Typical Ration Bag: Rs1,600
Includes: Flour, oil, sugar, rice, lentil and a soap
“We’re building a stockpile. The word stockpile by definition means not for immediate use. It means you’re preparing for a battle to come and you have to have the equipment and you have to have it now. I can tell you this, if you wait to prepare for the storm to hit, it is too late, my friends. You have to prepare before the storm hits. And in this case, the storm is when you hit that high point, when you hit that apex. How do you know when you’re going to get there? You don’t. There is no crystal ball but there is science and there is data and there are health professionals who have studied this virus and its progress since China. Listen to them and follow the data to develop one coordinated plan,” said Governor Andrew Cuomo of New York in a press briefing on coronavirus on March 30.
I witnessed the nation coming together when the deadly 2005 earthquake hit northern Pakistan. It devastated entire communities in Khyber Pakhtunkhwa (KP) and Azad Jammu & Kashmir (AJK). The 7.6 Richter scale quake wreaked havoc and misery to 400,000 families when at least 80,000 lost their lives. 90% of the affectees were from difficult-to-access rural areas in the mountains.
Pakistan had in recent times not seen such extensive devastation and was hardly prepared to handle such a disaster. But the nation witnessed an unprecedented surge of sympathy for the affected communities when people from all over the country and the world rushed for assistance.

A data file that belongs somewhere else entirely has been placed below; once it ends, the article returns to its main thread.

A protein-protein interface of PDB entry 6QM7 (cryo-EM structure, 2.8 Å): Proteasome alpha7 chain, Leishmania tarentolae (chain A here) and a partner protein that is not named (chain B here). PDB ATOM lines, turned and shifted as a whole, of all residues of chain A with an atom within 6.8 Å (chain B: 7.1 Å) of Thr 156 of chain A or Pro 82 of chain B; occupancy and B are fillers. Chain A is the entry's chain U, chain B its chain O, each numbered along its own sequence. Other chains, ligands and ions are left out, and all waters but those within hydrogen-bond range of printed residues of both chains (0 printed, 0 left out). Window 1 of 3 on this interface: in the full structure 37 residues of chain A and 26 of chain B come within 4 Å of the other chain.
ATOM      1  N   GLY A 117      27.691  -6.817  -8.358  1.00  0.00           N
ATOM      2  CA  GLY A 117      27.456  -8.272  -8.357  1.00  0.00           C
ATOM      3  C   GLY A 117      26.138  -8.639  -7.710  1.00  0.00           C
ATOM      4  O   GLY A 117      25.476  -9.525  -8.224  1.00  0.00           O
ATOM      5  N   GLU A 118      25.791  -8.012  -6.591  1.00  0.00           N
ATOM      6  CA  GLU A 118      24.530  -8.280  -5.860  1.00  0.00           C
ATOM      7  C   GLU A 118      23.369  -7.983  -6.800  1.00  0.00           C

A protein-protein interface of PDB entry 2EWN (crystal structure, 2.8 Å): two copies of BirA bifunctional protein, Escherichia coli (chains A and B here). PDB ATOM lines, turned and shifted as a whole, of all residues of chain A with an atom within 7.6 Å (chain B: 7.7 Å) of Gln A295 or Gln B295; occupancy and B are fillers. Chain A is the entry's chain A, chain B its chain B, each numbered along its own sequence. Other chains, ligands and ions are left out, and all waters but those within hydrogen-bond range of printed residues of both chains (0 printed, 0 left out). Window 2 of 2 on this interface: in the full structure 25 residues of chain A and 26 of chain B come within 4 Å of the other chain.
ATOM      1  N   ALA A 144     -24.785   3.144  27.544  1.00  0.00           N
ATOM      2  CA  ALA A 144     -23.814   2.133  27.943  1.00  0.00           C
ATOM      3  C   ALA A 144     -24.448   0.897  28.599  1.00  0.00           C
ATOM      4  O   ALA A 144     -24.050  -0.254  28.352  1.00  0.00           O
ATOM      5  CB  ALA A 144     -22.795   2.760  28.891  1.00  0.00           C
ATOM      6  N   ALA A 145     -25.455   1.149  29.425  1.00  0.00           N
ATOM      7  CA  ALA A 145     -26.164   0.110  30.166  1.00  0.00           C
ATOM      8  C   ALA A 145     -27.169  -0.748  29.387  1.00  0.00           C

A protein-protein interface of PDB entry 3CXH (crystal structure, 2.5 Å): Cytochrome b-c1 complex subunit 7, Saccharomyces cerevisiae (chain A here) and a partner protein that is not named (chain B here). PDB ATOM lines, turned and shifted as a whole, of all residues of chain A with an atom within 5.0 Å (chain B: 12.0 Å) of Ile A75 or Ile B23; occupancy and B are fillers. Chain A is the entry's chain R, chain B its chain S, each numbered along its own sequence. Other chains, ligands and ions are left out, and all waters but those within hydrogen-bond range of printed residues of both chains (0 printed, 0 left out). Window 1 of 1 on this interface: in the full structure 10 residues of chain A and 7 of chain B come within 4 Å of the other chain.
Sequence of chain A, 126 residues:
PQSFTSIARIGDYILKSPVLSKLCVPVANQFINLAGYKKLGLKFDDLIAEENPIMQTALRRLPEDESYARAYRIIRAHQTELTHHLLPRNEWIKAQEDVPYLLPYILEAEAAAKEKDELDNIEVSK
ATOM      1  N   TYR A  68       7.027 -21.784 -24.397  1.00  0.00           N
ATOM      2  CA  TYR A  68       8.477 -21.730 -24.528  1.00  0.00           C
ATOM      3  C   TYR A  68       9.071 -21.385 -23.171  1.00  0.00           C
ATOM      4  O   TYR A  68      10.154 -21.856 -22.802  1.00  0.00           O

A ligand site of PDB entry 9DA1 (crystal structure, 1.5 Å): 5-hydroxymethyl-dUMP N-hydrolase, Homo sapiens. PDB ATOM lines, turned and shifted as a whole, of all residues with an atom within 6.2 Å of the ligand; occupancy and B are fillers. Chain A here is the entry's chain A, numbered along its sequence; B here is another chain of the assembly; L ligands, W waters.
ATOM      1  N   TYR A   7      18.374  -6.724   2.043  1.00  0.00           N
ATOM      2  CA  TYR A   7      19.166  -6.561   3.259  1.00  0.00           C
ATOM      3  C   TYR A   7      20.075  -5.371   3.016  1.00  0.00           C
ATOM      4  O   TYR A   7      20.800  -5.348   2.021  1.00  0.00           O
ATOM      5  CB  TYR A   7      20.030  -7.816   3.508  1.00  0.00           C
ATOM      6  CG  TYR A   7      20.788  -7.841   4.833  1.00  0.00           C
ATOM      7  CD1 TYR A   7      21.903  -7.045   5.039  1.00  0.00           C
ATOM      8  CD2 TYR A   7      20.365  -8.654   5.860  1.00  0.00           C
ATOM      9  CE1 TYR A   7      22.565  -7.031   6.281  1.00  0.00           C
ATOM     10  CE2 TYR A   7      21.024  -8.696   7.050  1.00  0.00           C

Today, amid the coronavirus pandemic, an unprecedented lockdown is in place. And as all of us reflect on our daily lives, I hear nonprofits, independent guerrillas and civil society members coming forward and donating and collecting ration bags for daily wage affectees or families living under the poverty line. Several good-hearted folks have come together and started the drive by spreading the word on social media platforms to support the cause.
Each cause has a different price and structure of distribution. We can select packages for a week, a month and so on. But what’s next?
My question is: where is the map of action for the households or the system where it’s equally, ethically and socially distributed? How are we deciding what neighbourhoods need the most?
Arif Hasan and I were are in an anti-encroachment WhatsApp group, where he said, “It’s frightening to see how everyone will end up washing for 20 seconds in a country where water is a contested property.”
Celebrities and social media influencer’s are following a global practice of how to deal with COVID-19. Whereas we need to rethink of global south issues and practice a regional solution. Standards come from international forums, but they need to be localised and regionalised.
If today non-profit organisations and independent ration collectors are designing packages and sending mass messages to collect funds to feed the affectees, then maybe we also need to study and collect per household data and map the areas where any organisation is not distributing.
What we need is a holistic plan for preparedness for disaster or unprecedented situational circumstances. This is the time when we need platforms to come together and work closely with local authorities and develop a strategy or a masterplan, through breaking down clusters, focusing on vulnerable communities and involving organisations.
In our provincial context, where the Sindh government has shown a strong sense of perspective in times like these, maybe this is when we need to reflect and look for local strategic plans and grassroots level data analysis for future disaster distribution methodology, where civil society’s intervention is not just out of goodwill but equality and social systems. Where collaboration can be meaningful, and data sharing becomes a common practice.